Airplane mode

Few people actively use Twitter in Myanmar. Fewer had heard of Mr Jack Dorsey, one of the Silicon Valley social media company’s founders and its CEO – that is, until a December 8 Twitter thread by the American tech billionaire about his recent birthday trip to Myanmar.

THE TWEET thread’s contents were widely shared in Myanmar in Facebook posts that thanked him for his kind words about the country and its people. They also cast the online backlash against Dorsey, for failing to mention human rights abuses, as further proof of the world’s narrow view of Myanmar.

“Myanmar is an absolutely beautiful country. The people are full of joy and the food is amazing,” Dorsey wrote in the thread that otherwise focused on the rigours of Vipassana meditation. The austere Buddhist discipline is practised from Mandalay to Texas, thanks to its revival during the Bamar Konbaung dynasty in the 18th century.

It was an opportunity to practise Vipassana “in its original form” that drew Dorsey to visit. The trip, he clarified in a December 11 thread written in response to the criticism, was taken “with a singular objective of working on myself”. During 10 days of silent meditation in Pyin Oo Lwin – the highland town that hosts the Defence Services Academy where the military elite is trained – he turned his Apple Watch to Airplane mode, he wrote.

The response on Twitter to Dorsey’s original tweets was quick and vehement, and soon spilled over into international media. His December 8 thread made no mention of civil war, the persecution of ethnic and religious minorities or the jailing of journalists, let alone the prominent role that social media has played in fanning hatred and discrediting news reports of atrocities.

For extolling Myanmar’s virtues and dwelling on his personal fulfilment while ignoring glaring abuses, Dorsey was derided as callous, narcissistic and tone-deaf.  His global profile grants him a platform that could have been used to champion efforts towards accountability, and he chose not to use it. His defence, that this was a personal trip, begs the question of why he chose to share his experiences with his more than four million Twitter followers, and promote Myanmar as a destination.

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Yet, the online backlash in Myanmar against the international backlash was equally impassioned. Even Myanmar social media users known to sympathise with the Rohingya and other persecuted communities, and who hold nationalist narratives in contempt, rushed to Dorsey’s defence. The criticism of Dorsey was widely taken as an attack on the idea that there is anything worth celebrating in Myanmar in light of the Rohingya crisis.

Many in Myanmar feel their country is being unfairly singled out. Why, some ask, would a Western celebrity be able to gush publicly about Thailand’s beauty without mentioning its military junta, or enthuse about Vietnam without highlighting the considerably narrower civic and political freedoms compared to Myanmar.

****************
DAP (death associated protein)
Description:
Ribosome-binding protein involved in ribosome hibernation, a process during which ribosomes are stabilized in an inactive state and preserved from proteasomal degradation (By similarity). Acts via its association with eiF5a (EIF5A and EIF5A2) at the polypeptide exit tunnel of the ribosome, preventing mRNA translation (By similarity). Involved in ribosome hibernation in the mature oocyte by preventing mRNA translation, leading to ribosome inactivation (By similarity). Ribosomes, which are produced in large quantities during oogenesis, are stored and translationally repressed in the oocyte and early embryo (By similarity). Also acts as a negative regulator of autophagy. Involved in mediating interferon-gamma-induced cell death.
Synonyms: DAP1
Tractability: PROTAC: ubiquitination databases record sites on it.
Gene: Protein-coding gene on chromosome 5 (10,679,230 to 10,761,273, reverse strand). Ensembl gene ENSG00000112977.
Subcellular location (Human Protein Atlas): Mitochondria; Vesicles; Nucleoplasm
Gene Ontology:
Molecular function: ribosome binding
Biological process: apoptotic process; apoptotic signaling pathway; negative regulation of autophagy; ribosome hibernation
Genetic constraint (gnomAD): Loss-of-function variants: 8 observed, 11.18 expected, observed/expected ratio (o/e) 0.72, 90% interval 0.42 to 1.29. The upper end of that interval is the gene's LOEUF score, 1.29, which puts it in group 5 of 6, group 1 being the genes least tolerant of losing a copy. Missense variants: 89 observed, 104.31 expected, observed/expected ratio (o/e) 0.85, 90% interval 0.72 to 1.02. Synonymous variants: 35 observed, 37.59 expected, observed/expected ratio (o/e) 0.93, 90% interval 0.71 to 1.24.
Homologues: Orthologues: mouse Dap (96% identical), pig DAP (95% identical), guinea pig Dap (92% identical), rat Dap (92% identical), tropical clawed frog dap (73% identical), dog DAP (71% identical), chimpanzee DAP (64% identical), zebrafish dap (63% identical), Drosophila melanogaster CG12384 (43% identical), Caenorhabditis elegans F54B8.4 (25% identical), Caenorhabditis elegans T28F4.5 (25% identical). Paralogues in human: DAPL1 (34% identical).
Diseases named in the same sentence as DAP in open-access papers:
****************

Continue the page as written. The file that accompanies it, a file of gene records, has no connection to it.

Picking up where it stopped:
It is true that many of Myanmar’s Southeast Asian neighbours have been able to combine authoritarianism with international acceptance, but the defensive reactions in Myanmar to the Dorsey tweet scandal were frequently packaged with familiar denials of the sheer scale of the violence, suffering and displacement that have taken place in Rakhine. This is a truly regional crisis, which the world’s refugee and humanitarian relief systems are struggling to alleviate.

Between Myanmar and the world, a basic consensus on whom or what is to blame remains elusive. Domestically, there has been no revision of the official version of events – premised on blanket denials – even as evidence of atrocities has piled up. The contrasting responses to Dorsey’s tweets were a rude reminder of this.

Yet, Dorsey’s greatest sin of omission has been overshadowed. After Dorsey signalled his arrival with a November 16 tweet reading, “Hello Myanmar Burma”, a coalition of Myanmar-based civic groups working to tackle rampant online hate speech – which had earlier highlighted Facebook’s neglect in policing the phenomenon – emailed Twitter public policy officers and sent Dorsey a private Twitter message to request a discussion with the Twitter CEO.

No response came from Dorsey, and Twitter staff made no apparent effort to arrange a meeting with him. The man was not to be disturbed from his meditation.

Perhaps Dorsey should have switched off Airplane mode.

By Frontier

By Frontier

In-depth, unbiased coverage of Myanmar in an era of transition. Our fortnightly English language print magazine is published every other Thursday, with daily news updates online.
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